Researchers from the INRA Plant Genomics Research Unit at Evry, and the INRA Grain Legumes Research Unit at Bretenières, both in France, developed a high-quality genetic reference collection of Pisum sativum mutants within the European Grain Legumes Integrated Project. Abdelhafid Bendahmane and colleagues used plants from an early-flowering garden pea cultivar, Caméor, to create a mutant population, which they then systematically phenotyped for use in both forward and reverse genetics studies.
The team set up a pea TILLING (Targeting Induced Local Lesions IN Genomes) platform with DNA samples from 4,704} plants. The TILLING technique overcomes the pea’s natural unsuitability to genetic modification techniques, and provides a powerful tool for investigating the role of essential genes. This new tool has implications for both basic science and for crop improvement. TILLING is an alternative to Agrobacterium-based techniques, and uses EMS (ethane methyl sulfonate) mutagenesis coupled with a gene-specific detection of single-nucleotide mutations. This reverse genetic strategy can be applied to all types of organisms and can be automated for high-throughput approaches.
Following this study, the researchers created a database called UTILLdb, which described each mutant plant at different developmental stages, (from seedling through to fruit maturation), and also incorporates digital images of the plants. UTILLdb contains phenotypic as well as sequence information on mutant genes, and can be searched for TILLING alleles of genes of interest, using the ‘BLAST’ tool, and for plant traits of interest, using keyword searches.
“By opening UTILLdb to the community, we hope to fulfil the expectations of both crop breeders and scientists who are using the pea as their model of study,” said research coordinator Abdelhafid Bendahmane.
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An international team of scientists has proposed a new multi-disciplinary approach in which an array of new technologies will allow us to map biodiversity and the risks that wildlife is facing at the scale of whole landscapes. The findings are published in Nature Ecology and Evolution. This international research is led by the Kunming Institute of Zoology from China, University of East Anglia, University of Leicester and the Leibniz Institute for Zoo and Wildlife Research.
Using a combination of satellite and ground data, the team proposes that it is now possible to map biodiversity with an accuracy that has not been previously...
Heatwaves in the Arctic, longer periods of vegetation in Europe, severe floods in West Africa – starting in 2021, scientists want to explore the emissions of the greenhouse gas methane with the German-French satellite MERLIN. This is made possible by a new robust laser system of the Fraunhofer Institute for Laser Technology ILT in Aachen, which achieves unprecedented measurement accuracy.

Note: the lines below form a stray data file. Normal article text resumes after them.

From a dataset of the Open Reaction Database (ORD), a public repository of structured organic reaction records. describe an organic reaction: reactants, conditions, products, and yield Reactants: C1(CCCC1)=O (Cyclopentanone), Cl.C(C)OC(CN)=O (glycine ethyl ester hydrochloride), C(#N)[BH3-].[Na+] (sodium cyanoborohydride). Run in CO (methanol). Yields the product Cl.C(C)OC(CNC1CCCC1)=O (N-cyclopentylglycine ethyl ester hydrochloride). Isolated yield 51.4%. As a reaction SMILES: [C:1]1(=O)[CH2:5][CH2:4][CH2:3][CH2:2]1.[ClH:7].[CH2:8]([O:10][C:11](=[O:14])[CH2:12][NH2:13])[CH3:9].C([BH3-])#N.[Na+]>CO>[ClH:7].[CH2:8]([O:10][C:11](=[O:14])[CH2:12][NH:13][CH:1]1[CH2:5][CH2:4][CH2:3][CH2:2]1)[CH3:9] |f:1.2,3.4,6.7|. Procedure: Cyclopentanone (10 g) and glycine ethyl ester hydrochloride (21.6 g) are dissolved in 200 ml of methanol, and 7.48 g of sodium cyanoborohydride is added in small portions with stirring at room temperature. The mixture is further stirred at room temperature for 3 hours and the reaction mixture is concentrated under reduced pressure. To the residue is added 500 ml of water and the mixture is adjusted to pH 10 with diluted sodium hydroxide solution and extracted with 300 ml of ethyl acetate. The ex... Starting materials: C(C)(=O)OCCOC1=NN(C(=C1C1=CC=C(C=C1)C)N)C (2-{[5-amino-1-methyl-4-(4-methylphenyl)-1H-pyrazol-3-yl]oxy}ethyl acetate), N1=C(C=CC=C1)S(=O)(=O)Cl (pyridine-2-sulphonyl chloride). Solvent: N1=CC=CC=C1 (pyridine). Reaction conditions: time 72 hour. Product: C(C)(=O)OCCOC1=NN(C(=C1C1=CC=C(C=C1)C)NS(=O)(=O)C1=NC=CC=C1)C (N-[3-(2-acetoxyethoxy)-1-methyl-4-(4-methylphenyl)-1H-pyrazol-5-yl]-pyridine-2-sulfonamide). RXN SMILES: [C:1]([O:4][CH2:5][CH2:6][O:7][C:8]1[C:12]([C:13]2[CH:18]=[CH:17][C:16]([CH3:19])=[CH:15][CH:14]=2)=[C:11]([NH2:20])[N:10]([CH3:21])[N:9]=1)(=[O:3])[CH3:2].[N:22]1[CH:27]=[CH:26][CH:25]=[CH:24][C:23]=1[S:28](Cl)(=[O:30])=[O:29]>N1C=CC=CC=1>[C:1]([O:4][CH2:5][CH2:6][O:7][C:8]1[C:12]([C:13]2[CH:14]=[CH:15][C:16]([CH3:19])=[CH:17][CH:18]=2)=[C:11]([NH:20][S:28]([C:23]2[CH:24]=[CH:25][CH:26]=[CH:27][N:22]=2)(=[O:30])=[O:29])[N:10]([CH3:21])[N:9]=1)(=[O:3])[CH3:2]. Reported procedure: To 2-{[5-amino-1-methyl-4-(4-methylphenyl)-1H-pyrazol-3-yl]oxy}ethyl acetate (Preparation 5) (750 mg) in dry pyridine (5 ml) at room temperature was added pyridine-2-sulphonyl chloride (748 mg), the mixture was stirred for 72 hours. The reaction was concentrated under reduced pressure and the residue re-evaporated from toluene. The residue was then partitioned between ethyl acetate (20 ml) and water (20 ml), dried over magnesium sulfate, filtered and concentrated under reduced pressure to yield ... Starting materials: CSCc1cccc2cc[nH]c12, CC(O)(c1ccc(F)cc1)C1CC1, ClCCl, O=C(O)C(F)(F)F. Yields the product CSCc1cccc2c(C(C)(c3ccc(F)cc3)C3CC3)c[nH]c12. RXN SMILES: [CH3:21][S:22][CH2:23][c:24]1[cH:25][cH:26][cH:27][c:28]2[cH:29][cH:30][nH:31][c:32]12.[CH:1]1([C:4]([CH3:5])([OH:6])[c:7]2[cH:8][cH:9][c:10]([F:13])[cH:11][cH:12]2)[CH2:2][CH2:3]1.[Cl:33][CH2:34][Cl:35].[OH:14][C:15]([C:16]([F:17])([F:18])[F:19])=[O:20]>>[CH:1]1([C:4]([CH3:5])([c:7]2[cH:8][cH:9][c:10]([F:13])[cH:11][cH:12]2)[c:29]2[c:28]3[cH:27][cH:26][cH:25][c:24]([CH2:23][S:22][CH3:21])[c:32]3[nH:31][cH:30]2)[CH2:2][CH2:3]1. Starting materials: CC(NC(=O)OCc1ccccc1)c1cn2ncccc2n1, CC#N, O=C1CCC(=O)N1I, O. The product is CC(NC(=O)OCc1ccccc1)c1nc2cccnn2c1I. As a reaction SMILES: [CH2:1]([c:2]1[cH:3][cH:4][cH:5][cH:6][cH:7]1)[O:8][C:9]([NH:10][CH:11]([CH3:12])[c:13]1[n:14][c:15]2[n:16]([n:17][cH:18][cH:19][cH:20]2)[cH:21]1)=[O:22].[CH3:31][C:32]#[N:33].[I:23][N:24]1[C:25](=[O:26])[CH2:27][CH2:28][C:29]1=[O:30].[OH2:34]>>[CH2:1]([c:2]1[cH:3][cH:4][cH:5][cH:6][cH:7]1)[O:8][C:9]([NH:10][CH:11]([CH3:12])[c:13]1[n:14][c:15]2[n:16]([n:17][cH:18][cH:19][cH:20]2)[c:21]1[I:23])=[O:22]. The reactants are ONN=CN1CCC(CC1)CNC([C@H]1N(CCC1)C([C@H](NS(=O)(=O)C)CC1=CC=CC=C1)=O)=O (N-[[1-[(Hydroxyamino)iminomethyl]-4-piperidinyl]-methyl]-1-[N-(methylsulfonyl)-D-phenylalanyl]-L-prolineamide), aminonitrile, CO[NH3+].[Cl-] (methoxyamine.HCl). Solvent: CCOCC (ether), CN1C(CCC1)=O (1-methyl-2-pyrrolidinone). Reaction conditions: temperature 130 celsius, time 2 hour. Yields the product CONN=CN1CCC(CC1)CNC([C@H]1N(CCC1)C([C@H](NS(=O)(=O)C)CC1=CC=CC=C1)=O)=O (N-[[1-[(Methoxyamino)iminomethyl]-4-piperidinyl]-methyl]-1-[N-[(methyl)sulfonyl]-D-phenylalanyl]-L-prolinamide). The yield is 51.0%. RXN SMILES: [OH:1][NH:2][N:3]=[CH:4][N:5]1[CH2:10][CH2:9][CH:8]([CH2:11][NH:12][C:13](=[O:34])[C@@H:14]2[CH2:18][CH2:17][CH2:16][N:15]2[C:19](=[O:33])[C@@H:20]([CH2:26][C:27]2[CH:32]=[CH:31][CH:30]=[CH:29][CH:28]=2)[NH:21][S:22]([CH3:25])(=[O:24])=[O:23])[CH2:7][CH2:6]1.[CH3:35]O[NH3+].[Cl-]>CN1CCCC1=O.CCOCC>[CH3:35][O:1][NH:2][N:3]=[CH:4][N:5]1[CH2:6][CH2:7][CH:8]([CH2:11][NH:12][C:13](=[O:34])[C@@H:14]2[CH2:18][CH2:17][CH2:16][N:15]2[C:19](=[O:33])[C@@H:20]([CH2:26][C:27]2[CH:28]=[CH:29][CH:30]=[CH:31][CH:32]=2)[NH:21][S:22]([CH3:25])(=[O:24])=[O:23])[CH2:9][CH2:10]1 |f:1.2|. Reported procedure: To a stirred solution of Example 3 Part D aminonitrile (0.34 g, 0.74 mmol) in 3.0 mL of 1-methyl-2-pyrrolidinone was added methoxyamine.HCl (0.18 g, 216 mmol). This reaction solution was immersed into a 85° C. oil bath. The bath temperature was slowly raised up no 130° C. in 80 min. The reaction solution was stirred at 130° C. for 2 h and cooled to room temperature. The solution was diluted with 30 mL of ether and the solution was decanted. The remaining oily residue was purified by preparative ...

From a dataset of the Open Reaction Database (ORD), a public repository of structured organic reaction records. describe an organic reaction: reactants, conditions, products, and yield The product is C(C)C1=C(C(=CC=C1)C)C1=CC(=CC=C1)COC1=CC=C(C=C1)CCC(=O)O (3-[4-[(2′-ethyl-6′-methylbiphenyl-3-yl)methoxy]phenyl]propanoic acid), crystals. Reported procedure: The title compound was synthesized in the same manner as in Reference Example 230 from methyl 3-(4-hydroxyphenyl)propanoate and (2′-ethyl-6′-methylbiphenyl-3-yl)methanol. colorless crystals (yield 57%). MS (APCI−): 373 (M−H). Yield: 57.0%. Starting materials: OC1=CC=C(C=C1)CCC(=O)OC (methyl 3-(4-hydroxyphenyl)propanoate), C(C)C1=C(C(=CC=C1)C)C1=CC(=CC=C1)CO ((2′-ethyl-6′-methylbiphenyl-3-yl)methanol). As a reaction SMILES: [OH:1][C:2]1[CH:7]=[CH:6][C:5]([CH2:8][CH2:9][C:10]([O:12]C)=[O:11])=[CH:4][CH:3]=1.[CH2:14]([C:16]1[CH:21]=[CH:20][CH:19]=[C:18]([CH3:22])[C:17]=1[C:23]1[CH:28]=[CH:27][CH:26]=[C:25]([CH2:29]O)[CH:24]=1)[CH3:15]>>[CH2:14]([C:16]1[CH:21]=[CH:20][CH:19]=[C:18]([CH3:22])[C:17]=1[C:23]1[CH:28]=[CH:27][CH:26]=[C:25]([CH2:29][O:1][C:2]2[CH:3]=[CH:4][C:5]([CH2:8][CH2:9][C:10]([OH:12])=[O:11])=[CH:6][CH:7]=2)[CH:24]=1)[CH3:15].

Methane is primarily the result of the decomposition of organic matter. The gas has a 25 times greater warming potential than carbon dioxide, but is not as...
Hydrogen is regarded as the energy source of the future: It is produced with solar power and can be used to generate heat and electricity in fuel cells. Empa researchers have now succeeded in decoding the movement of hydrogen ions in crystals – a key step towards more efficient energy conversion in the hydrogen industry of tomorrow.
As charge carriers, electrons and ions play the leading role in electrochemical energy storage devices and converters such as batteries and fuel cells. Proton...
Scientists from the Excellence Cluster Universe at the Ludwig-Maximilians-Universität Munich have establised "Cosmowebportal", a unique data centre for cosmological simulations located at the Leibniz Supercomputing Centre (LRZ) of the Bavarian Academy of Sciences. The complete results of a series of large hydrodynamical cosmological simulations are available, with data volumes typically exceeding several hundred terabytes. Scientists worldwide can interactively explore these complex simulations via a web interface and directly access the results.
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Temperature measurements possible even on the smallest scale / Molecular ruby for use in material sciences, biology, and medicine
Chemists at Johannes Gutenberg University Mainz (JGU) in cooperation with researchers of the German Federal Institute for Materials Research and Testing (BAM)...
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